Report: Blue Jays have “checked on” free agent Alfonso Soriano

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In search of offense amid the injuries to Edwin Encarnacion, Adam Lind, and Brett Lawrie, FOX Sports’ Ken Rosenthal reports that the Blue Jays have “checked on” free agent Alfonso Soriano. Meanwhile, the 38-year-old is said to be “weighing his options.” Retirement could be one of them.

Soriano was released by the Yankees earlier this month after he batted just .221/.244/.367 with six home runs and 23 RBI over 67 games this season. His .611 OPS is 13th-lowest among players with at least 230 plate appearances. Still, he’s just one year removed from hitting 34 home runs, so perhaps Toronto could catch some lightening in a bottle. They would only have to pay a prorated portion of the MLB minimum salary in order to bring him aboard.

While signing Soriano is one possibility, the Blue Jays general manager Alex Anthopoulos also figures to be active in trade discussions leading up to the July 31 non-waiver deadline.

Autopsy report reveals morphine, Ambien in Roy Halladay’s system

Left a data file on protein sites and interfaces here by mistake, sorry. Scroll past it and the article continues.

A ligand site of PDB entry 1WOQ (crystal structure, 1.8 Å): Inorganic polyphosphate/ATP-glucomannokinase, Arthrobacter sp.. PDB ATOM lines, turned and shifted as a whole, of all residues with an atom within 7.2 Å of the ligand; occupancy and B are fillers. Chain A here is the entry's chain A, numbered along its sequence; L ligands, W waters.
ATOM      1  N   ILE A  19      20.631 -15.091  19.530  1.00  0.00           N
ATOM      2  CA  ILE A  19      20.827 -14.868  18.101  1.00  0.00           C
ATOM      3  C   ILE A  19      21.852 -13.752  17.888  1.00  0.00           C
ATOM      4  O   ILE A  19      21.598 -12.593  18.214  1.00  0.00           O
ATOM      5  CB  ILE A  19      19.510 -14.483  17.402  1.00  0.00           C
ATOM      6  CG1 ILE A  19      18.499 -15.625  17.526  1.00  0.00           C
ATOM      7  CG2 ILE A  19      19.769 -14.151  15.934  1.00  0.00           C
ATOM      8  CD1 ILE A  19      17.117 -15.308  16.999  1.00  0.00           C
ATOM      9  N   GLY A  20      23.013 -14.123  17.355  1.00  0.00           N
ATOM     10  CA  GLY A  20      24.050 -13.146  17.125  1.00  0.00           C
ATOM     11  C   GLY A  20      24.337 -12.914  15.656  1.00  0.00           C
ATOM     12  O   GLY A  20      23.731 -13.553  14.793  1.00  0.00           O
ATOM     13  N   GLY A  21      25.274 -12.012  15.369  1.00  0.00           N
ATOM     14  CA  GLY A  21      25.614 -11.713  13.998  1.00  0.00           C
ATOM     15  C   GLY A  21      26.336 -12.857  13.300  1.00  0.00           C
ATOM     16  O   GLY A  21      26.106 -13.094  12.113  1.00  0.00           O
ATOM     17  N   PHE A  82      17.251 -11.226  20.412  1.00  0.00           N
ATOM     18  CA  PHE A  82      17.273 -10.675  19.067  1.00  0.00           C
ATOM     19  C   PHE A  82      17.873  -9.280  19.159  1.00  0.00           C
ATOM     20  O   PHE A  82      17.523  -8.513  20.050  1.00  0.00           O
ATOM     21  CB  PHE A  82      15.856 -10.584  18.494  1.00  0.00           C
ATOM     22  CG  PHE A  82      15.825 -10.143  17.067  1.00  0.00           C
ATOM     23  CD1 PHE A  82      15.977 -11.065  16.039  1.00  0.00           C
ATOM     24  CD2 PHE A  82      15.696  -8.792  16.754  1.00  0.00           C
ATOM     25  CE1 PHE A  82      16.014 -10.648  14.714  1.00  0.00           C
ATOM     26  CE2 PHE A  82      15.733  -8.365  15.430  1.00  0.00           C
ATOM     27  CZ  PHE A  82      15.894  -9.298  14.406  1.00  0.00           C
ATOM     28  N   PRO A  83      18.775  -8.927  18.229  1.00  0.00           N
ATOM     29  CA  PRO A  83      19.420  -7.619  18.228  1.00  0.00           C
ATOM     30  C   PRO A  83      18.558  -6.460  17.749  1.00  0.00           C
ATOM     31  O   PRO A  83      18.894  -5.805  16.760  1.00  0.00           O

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Traces of morphine, amphetamine, Prozac and Ambien were found in Roy Halladay’s system at the time of his death, according to the autopsy findings Zachary T. Sampson of the Tampa Bay Times reported Friday. The former Phillies and Blue Jays ace and two-time Cy Young Award winner was killed in a plane crash off the Gulf of Mexico last November. While the exact cause of the incident has not yet been determined, it was a combination of blunt force trauma and drowning that resulted in the 40-year-old’s death.

Further details from the NY Daily News revealed that Halladay sustained a fractured leg and a “subdural hemorrhage, multiple rib fractures, and lung, liver and spleen injuries” during the crash. As for the drugs present in his system, the autopsy report suggests that the presence of morphine could be linked to heroin use, though there’s no clear evidence that he did so.

The toxicology results also determined that Halladay had a blood-alcohol content level of 0.01. A BAC of 0.08 is the legal limit for operating a car, but current FAA regulations prohibit any alcohol consumption for eight hours before operating aircraft. Halladay was both the pilot and sole passenger aboard the plane when it crashed.

Previous statements from the National Transportation Safety Board indicate that the investigation is still ongoing and could take up to two years to resolve.